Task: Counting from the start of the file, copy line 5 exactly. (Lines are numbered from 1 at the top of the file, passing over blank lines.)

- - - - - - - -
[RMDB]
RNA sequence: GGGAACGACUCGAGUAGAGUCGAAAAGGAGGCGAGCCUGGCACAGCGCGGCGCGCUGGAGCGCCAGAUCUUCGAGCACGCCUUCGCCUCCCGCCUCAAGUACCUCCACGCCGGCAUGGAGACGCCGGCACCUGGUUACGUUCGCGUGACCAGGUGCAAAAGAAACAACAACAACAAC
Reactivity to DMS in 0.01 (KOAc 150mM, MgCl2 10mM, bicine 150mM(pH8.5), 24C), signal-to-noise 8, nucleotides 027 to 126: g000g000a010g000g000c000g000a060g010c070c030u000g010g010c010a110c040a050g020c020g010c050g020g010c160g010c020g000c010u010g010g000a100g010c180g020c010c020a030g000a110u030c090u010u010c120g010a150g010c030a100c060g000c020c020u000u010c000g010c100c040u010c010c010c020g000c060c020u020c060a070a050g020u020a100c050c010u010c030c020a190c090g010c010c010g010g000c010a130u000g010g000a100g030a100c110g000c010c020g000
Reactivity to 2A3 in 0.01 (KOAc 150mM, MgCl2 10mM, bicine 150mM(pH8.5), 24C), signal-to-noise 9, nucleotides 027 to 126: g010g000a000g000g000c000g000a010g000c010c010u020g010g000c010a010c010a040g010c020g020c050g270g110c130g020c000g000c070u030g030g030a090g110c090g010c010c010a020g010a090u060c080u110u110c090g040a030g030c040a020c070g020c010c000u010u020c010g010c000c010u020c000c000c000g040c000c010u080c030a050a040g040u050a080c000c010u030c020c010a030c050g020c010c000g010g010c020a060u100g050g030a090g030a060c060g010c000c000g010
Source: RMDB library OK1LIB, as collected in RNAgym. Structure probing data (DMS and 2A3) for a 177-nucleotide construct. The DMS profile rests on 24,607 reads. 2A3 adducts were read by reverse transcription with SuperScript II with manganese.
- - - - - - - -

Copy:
Source: RMDB library OK1LIB, as collected in RNAgym. Structure probing data (DMS and 2A3) for a 177-nucleotide construct. The DMS profile rests on 24,607 reads. 2A3 adducts were read by reverse transcription with SuperScript II with manganese.